Using Node Red to Control the MCP23008

Relay control simplified

If you haven’t already, make sure to go through the setup tutorial. Once you’ve finished that we’re ready to go! The MCP23008 is a Integrated port expander that controls eight I/O channels through the I2C bus. This is one of our favorite chips to get started with, it is simple to use, and provides some great interactive feedback through the I/O so you can see your project working very quickly. Naturally, when we decided to start building libraries for Node-Red, this was the first product we grabbed. We manufacture dozens of boards that utilize this chip, you can check them out here.

If you haven’t already, get your devices plugged in, on a Raspberry Pi, that means installing the adapter, hooking up the I2C cable to the In port on the Relay Board, and powering the board. On any platform without native I2C, we’re going to assume you have a USB to I2C Adapter, which should also be connected to the MCP23008.

Now that you’re plugged in, let’s get this party started!

MCP23008 and Raspberry Pi

We are constantly working to improve our software libraries, as such, some of the screen shots in these articles may not reflect the latest functionality of the node. Please make sure to check out the "Info" tab on the node for the most up to date information.

Adding NCD MCP23008 node on Node Red
MCP23008 Node Red Config

Install the library

To make your life easier, we’ve build a library for the MCP23008 that provides a node-red node. This should prevent you from needing to muck about in the data sheet to find the appropriate I2C commands. You can use NPM to install this library from within your node-red directory (usually ~/.node-red):

npm install --unsafe-perm ncd-red-mcp23008

You can try this command without the --unsafe-perm flag, it is there to allow nodeJS to access your hardware devices, it may not be necessary on all setups, but won’t hurt anything in any case.

Once this is done, spin up your node-red instance and you should see a node in the palette called ncd mcp23008. Drag this on over to the dashboard, and double click to open the configuration form.

ALL of our ncd-red-* libraries are functional without node-red as well. Check out the 'test.js' file to see example usage for vanilla NodeJS development.

Configure the Node

I2C Connection

Once you’ve opened the configuration panel, you’ll need to set up the I2C connection, click on the pencil icon next to that field, and you’ll be presented with some simple options.

If you are using a native I2C port, select I2C Bus from the Comm Type drop down, this will pull in a list of active I2C Busses available on your device.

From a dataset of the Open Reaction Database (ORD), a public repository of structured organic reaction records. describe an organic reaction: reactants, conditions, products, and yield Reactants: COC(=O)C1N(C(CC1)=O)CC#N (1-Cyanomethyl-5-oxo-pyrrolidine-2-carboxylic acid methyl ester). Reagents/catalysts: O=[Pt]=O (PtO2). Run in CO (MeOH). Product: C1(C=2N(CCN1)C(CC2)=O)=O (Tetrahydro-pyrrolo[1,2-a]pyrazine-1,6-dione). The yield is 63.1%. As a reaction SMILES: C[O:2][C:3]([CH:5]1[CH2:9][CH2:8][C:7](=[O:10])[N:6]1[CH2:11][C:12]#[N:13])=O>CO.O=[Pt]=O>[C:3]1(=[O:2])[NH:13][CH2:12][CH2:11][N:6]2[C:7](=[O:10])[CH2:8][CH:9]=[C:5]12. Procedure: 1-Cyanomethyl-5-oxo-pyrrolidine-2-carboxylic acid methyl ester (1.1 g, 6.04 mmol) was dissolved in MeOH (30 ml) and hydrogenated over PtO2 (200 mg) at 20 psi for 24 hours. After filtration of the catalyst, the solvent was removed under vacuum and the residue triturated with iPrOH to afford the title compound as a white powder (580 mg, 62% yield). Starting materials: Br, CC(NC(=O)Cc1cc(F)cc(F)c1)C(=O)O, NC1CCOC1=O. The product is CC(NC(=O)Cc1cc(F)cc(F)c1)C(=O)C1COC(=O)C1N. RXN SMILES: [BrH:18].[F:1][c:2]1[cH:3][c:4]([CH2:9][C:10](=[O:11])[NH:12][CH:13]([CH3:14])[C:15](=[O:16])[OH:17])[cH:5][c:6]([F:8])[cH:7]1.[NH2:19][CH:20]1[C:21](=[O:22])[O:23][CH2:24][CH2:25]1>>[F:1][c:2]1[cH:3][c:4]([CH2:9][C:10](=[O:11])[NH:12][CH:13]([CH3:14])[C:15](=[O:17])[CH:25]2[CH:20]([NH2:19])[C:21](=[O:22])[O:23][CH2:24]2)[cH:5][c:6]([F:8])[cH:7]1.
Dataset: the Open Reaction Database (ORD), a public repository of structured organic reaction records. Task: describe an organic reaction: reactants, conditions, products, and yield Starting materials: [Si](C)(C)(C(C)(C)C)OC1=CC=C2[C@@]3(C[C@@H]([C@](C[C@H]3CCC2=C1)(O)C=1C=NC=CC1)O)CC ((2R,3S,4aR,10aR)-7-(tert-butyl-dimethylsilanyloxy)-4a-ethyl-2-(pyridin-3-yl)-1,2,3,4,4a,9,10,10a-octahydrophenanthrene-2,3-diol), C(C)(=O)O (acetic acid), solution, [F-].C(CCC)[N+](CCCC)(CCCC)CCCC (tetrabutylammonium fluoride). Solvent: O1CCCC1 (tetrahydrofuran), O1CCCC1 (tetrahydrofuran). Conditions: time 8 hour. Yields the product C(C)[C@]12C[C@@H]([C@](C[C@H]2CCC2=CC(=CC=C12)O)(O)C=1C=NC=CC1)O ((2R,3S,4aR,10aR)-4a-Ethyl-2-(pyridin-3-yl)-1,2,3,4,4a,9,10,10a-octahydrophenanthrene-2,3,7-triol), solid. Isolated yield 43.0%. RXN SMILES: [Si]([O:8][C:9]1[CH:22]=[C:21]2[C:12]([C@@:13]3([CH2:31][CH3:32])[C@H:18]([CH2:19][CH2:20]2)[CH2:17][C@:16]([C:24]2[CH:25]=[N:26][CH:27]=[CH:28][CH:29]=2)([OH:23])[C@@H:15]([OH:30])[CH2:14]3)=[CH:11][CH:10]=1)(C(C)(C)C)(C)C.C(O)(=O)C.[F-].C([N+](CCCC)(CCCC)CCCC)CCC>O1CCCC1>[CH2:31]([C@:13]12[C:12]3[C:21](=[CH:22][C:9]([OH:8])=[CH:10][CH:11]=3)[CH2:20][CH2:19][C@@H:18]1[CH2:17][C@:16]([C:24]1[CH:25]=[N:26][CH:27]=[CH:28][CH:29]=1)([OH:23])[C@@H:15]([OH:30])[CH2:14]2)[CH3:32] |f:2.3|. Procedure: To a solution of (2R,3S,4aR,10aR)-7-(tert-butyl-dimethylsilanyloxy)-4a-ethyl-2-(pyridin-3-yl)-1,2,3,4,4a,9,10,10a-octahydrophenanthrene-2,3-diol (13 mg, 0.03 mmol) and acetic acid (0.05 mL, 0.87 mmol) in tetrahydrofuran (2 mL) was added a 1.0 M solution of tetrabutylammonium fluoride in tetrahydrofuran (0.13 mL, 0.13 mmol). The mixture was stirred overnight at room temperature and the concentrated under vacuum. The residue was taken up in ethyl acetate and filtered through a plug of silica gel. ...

If you are using the USB to I2C adapter, select NCD USB, and select your USB device from the I2C Bus list. The I2C Port field should stay at 0, unless you are using a BridgeX5, in which case it should reflect the I2C Port you are using on that device.

Once that’s done, click Add at the top of the form to save your connection configuration, this will automatically attach it to your new MCP23008 node.

MCP23008 Setup

Now that you have an I2C Connection configured, go ahead and set up the rest of the device. There are instructions in the info pane that explain what each field is for, so we’ll just go through a basic configuration here.

The default I2C Address for this board is 32 (0x20), so if you don’t have any jumpers installed on the address pins, you can leave that value as is.

If you are using inputs on the board, you probably want to be able to catch button presses and such, I generally set the interval pretty low for this, I’ve put it at 100 (ms) in this setup.

Since I’m using an interval, and don’t need to know when the status DOESN’T change, I’ve checked the “Only send message on change” checkbox.

To make reacting to events on specific channels easier, you can select “Output all channels” which will give you 9 total outputs, the first 8 of which are channels 1-8, the last output sends a payload that contains a JSON object with the state of all channels.

Lastly, I’m using a 4 channel relay board, so I uncheck channels 5-8 on the Channel Direction list, so the board knowns those are going to be used as inputs.

Once you’ve got this setup, click “Done” up top.

Adding NCD I2C configuration on Node-Red
MCP23008 I2C Config
Configuring the NCD MCP23008 on Node-Red
MCP23008 Node Setup

The node-red-dashboard package is a great way to quickly add a UI component to your project, we even use it during development of these libraries!

Adding Control to the NCD MCP23008 on Node-Red
MCP23008 Node Red Control
NCD MCP23008 Node-Red Flow
MCP23008 Node Red Flow

Control and Monitor

Now that we have our MCP23008 configured, we need to be able to use it. Node-red comes with a really handy node for testing things just like this, it’s called “Inject”. Let’s drag it over and set it up to control a relay.